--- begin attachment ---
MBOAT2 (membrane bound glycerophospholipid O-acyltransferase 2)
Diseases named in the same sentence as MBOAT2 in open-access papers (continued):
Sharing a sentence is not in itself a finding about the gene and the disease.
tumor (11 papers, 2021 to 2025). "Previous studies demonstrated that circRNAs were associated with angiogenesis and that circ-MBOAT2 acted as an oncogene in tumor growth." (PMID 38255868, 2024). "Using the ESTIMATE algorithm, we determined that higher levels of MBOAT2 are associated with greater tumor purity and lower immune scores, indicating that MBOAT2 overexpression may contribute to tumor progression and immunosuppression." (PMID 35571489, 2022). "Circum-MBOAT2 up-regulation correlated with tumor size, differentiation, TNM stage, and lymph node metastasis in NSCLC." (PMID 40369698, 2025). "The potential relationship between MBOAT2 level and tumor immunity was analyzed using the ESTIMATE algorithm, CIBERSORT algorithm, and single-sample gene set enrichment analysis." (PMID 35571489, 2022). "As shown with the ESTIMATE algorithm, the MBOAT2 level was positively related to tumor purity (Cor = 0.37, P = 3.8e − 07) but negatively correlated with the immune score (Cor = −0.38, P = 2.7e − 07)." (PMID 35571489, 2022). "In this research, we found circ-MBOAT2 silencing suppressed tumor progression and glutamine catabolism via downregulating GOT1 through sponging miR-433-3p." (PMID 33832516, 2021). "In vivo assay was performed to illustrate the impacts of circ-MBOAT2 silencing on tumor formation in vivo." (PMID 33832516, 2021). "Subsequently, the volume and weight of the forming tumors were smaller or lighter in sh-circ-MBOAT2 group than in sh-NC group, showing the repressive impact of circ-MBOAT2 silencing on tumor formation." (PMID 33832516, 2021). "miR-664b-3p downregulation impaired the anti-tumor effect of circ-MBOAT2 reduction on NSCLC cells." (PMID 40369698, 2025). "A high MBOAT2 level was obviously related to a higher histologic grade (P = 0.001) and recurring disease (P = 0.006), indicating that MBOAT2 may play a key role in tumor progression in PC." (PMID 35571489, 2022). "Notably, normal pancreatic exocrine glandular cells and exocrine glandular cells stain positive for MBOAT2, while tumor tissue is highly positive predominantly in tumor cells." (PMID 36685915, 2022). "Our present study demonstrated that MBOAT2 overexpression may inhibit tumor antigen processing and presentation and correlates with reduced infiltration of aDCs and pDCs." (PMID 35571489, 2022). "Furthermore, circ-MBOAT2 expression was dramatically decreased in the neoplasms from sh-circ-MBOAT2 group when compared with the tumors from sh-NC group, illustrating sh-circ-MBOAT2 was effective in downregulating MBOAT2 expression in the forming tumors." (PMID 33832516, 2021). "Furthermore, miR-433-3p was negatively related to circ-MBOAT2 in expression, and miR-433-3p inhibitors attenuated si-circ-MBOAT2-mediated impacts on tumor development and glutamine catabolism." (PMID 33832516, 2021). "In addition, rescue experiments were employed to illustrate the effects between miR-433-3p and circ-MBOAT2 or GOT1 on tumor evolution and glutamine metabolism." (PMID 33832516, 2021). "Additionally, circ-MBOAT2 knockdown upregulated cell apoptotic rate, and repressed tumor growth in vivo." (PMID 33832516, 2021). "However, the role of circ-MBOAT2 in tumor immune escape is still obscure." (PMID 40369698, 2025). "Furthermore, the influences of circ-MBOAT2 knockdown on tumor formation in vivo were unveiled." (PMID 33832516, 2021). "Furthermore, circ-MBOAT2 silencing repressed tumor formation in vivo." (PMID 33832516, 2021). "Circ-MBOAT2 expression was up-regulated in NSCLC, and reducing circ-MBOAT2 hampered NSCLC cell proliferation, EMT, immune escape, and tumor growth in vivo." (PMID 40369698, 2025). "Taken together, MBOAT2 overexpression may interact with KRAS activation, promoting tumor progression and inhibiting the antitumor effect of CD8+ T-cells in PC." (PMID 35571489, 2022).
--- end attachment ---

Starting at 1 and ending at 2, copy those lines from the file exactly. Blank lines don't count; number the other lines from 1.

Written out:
MBOAT2 (membrane bound glycerophospholipid O-acyltransferase 2)
Diseases named in the same sentence as MBOAT2 in open-access papers (continued):